Critically, however, only $100,000 of Morin’s $4 million gift was restricted to a particular use: supporting the library. The remaining $3.9 million was unrestricted, meaning UNH could spend the money for any need within the broad scope of its overall purpose. Dutton’s statement about using unrestricted gifts for the university’s “highest priorities and emerging opportunities” raised questions about whether a scoreboard represented a “highest priority.” But in this case, “unrestricted” means exactly what it says: The donor put no restrictions on the gift, and the university could allocate it at its discretion.
Both law and practice give donors rights to direct how their gift will be used—if they so choose. Similarly, the university has rights to determine how to manage its funds. Most universities will use a combination of fundraising programs, including annual giving programs, targeted or special-purpose giving programs, capital campaigns, and major gifts. The gifts can take the form of immediate cash, pledged future cash, immediate or future non-cash gifts such as property or services, or estate gifts, for which the donor pledges a gift to be paid out of his or her estate. Gifts may also go into annual spending budgets or targeted project budgets or may become (or add to) an endowment, wherein the funds are retained as an investment, and only the proceeds are spent.
In all of these programs, there can be a tension between the interests of the donor and the interests of the institution. Unrestricted gifts are favored by the institution as they give maximum flexibility to address priorities. Restricted gifts may be favored by donors as they allow them to support those aspects of the institution’s activities they hold most dear. My wife and I make annual contributions to our respective alma maters. Mine is to the Friends of the Library program, which requires gifts to be used for library acquisitions. Hers is unrestricted and could be used for anything, including library books, lab equipment, or sports uniforms—and she gets no say in the matter.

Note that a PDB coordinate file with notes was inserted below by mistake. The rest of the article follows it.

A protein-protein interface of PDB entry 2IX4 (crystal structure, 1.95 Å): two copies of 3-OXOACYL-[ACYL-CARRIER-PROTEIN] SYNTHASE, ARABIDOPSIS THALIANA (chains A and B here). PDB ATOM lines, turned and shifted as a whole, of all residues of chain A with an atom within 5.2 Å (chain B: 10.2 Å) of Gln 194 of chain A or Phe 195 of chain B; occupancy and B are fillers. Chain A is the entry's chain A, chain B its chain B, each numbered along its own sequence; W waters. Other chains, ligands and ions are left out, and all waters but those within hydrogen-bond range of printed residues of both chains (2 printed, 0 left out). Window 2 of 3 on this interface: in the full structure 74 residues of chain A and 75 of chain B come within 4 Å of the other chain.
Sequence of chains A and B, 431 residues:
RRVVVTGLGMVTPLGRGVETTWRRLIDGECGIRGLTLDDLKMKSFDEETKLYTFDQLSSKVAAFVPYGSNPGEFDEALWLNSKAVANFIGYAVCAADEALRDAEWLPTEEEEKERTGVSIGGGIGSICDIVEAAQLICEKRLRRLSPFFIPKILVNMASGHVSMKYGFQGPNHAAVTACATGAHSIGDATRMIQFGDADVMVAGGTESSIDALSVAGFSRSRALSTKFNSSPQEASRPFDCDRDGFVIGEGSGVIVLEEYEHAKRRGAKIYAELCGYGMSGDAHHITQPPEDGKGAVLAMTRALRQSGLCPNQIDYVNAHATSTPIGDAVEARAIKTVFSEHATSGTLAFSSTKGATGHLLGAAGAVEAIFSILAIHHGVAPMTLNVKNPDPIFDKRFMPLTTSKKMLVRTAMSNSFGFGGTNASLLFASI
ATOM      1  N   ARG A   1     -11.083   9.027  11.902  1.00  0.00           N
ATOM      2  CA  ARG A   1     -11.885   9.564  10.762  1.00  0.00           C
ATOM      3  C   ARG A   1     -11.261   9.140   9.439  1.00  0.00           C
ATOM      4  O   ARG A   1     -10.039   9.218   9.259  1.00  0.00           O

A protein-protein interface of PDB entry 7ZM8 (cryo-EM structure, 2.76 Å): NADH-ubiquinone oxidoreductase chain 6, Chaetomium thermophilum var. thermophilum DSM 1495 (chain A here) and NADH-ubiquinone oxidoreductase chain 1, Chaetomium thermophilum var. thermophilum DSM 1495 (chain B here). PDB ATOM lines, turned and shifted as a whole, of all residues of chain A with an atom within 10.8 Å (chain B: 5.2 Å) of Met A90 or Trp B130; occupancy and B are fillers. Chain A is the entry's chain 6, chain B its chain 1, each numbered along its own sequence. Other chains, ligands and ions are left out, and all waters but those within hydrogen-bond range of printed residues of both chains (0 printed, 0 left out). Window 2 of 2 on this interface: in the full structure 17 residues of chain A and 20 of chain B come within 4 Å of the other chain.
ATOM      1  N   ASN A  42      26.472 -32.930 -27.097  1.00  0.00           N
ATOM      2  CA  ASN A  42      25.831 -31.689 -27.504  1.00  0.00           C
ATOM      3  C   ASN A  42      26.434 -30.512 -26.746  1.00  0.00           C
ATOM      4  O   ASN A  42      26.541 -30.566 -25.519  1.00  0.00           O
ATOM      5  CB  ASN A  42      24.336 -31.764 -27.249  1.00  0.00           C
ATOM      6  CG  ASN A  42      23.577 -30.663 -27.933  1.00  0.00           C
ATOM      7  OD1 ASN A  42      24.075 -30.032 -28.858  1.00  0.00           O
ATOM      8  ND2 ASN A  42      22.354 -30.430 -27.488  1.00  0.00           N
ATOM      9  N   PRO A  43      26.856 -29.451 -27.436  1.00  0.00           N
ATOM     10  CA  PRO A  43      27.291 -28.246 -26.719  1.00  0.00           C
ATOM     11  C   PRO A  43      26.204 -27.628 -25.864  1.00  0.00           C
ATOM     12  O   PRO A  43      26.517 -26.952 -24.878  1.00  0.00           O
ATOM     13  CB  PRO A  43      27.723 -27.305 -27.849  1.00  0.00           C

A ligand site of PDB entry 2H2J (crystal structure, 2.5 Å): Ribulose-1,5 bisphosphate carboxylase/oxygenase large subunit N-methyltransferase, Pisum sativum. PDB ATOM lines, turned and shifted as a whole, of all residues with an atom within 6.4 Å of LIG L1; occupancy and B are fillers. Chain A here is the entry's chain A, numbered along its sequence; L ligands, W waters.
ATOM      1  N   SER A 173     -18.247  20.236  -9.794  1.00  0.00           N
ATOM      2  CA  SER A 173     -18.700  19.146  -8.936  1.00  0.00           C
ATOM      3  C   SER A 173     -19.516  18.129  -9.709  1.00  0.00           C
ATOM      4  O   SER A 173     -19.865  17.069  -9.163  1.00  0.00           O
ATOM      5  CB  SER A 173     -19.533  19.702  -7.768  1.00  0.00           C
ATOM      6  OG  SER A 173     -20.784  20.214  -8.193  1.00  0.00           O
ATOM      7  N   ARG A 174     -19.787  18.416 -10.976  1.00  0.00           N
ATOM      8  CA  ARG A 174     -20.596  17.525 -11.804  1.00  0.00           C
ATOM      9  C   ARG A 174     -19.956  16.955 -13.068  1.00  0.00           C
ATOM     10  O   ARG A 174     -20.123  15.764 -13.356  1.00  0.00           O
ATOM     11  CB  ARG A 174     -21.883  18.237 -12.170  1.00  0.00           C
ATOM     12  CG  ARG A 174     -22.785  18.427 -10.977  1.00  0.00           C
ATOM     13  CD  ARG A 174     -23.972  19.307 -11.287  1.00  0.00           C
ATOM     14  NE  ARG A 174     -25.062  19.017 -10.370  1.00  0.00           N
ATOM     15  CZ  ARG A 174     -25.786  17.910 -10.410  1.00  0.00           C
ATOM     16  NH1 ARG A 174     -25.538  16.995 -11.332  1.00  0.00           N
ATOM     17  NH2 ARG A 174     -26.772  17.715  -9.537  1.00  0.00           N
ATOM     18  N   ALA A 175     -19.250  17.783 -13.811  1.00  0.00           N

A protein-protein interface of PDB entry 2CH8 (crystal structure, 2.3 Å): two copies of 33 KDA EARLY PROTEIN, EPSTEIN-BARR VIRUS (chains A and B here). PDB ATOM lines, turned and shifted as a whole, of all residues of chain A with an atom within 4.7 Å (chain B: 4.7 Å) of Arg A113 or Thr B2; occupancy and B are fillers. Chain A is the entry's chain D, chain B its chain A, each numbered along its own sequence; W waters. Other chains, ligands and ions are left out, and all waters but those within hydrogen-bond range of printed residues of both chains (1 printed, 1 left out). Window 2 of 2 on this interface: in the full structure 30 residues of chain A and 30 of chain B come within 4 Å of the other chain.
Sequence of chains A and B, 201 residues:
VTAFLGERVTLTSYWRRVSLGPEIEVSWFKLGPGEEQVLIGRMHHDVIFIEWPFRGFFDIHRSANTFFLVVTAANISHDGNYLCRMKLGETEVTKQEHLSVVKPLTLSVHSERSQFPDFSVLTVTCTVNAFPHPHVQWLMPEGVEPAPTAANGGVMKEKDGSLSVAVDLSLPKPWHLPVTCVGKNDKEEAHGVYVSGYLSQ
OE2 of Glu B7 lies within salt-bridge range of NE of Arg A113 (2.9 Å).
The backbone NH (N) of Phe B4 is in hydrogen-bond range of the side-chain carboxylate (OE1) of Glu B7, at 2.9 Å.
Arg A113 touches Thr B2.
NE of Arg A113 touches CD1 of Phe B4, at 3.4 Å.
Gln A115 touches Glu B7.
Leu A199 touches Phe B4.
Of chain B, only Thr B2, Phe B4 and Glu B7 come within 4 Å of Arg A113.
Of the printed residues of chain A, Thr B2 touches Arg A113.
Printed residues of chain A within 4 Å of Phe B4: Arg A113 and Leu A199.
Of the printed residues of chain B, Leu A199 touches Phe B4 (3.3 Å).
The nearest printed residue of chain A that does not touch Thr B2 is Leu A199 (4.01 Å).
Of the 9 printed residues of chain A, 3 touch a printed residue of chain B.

Large gifts, whether as part of annual giving, a capital campaign, or an estate gift, are often the subject of extensive negotiations between the donor and the institution. The donor may have an interest in a particular department or program and perhaps wants his or her name recognized by funding a physical space or program. The institution wants to maximize the donation by complying with the donor’s wishes, but also wants to ensure that the money can be effectively used.
A donation of $100,000 is probably not going to get your name on the new $10 million astronomy building, and it isn’t enough to fully fund the astronomy department. However, if the donor wanted to restrict it only to astronomy books for the library, it might be more than is needed, and absent an alternate means to spend the extra money, the gift can’t be fully used. The negotiated solution might be an endowment for a library collection of astronomy and “related” works. The library may only get $4,000 or $5,000 a year, but over time, the payout would exceed the initial gift and would allow the library to re-allocate $4,000 or $5,000 from its operating budget elsewhere.
The takeaway in the Morin case is that donors can and should consider and express their wishes in making donations to any charitable institution. If restrictions on a gift are agreed to by the institution, those restrictions can take the form of a contract, which is enforceable by the courts if necessary. It appears that Morin did consider this issue and elected to make a largely unrestricted donation.
The takeaway for the institution is that the use of unrestricted gifts is going to be subject to scrutiny, which is heightened in the age of social media. UNH did not appear to do anything wrong either legally or contractually, but it certainly created a public relations problem. And since fundraising is heavily focused on public perception of the institution, it needs to consider how its actions are going to be perceived. Perhaps a “highest priority” that creates a bad perception shouldn’t be quite so high.